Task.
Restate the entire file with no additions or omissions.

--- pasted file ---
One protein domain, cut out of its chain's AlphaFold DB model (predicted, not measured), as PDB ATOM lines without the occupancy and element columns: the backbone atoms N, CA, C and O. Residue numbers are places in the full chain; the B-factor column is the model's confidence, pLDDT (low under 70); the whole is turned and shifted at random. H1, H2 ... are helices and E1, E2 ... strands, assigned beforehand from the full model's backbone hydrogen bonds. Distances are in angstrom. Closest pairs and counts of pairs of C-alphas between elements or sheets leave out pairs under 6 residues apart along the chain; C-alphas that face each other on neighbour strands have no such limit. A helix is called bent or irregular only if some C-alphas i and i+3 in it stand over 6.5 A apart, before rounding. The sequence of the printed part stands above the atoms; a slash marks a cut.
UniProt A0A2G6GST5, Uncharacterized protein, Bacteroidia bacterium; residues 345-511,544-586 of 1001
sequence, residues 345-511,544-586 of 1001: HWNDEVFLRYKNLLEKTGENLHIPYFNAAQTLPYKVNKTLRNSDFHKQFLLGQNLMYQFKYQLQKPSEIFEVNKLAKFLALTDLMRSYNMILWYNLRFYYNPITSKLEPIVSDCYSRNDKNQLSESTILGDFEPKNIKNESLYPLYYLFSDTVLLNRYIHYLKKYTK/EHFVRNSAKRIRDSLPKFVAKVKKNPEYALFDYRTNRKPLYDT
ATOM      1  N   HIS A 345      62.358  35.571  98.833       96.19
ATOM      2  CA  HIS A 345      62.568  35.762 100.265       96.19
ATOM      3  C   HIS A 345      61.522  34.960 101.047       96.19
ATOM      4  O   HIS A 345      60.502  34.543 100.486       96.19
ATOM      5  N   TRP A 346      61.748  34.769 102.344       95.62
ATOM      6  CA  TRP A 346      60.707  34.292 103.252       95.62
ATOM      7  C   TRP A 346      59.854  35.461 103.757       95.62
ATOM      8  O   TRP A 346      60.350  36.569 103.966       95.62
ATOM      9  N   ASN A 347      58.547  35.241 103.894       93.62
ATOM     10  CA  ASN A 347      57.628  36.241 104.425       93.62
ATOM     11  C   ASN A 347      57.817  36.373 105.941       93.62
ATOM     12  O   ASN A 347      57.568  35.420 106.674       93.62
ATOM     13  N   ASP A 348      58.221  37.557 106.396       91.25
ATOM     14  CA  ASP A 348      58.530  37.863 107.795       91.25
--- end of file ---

One protein domain, cut out of its chain's AlphaFold DB model (predicted, not measured), as PDB ATOM lines without the occupancy and element columns: the backbone atoms N, CA, C and O. Residue numbers are places in the full chain; the B-factor column is the model's confidence, pLDDT (low under 70); the whole is turned and shifted at random. H1, H2 ... are helices and E1, E2 ... strands, assigned beforehand from the full model's backbone hydrogen bonds. Distances are in angstrom. Closest pairs and counts of pairs of C-alphas between elements or sheets leave out pairs under 6 residues apart along the chain; C-alphas that face each other on neighbour strands have no such limit. A helix is called bent or irregular only if some C-alphas i and i+3 in it stand over 6.5 A apart, before rounding. The sequence of the printed part stands above the atoms; a slash marks a cut.
UniProt A0A2G6GST5, Uncharacterized protein, Bacteroidia bacterium; residues 345-511,544-586 of 1001
sequence, residues 345-511,544-586 of 1001: HWNDEVFLRYKNLLEKTGENLHIPYFNAAQTLPYKVNKTLRNSDFHKQFLLGQNLMYQFKYQLQKPSEIFEVNKLAKFLALTDLMRSYNMILWYNLRFYYNPITSKLEPIVSDCYSRNDKNQLSESTILGDFEPKNIKNESLYPLYYLFSDTVLLNRYIHYLKKYTK/EHFVRNSAKRIRDSLPKFVAKVKKNPEYALFDYRTNRKPLYDT
ATOM      1  N   HIS A 345      62.358  35.571  98.833       96.19
ATOM      2  CA  HIS A 345      62.568  35.762 100.265       96.19
ATOM      3  C   HIS A 345      61.522  34.960 101.047       96.19
ATOM      4  O   HIS A 345      60.502  34.543 100.486       96.19
ATOM      5  N   TRP A 346      61.748  34.769 102.344       95.62
ATOM      6  CA  TRP A 346      60.707  34.292 103.252       95.62
ATOM      7  C   TRP A 346      59.854  35.461 103.757       95.62
ATOM      8  O   TRP A 346      60.350  36.569 103.966       95.62
ATOM      9  N   ASN A 347      58.547  35.241 103.894       93.62
ATOM     10  CA  ASN A 347      57.628  36.241 104.425       93.62
ATOM     11  C   ASN A 347      57.817  36.373 105.941       93.62
ATOM     12  O   ASN A 347      57.568  35.420 106.674       93.62
ATOM     13  N   ASP A 348      58.221  37.557 106.396       91.25
ATOM     14  CA  ASP A 348      58.530  37.863 107.795       91.25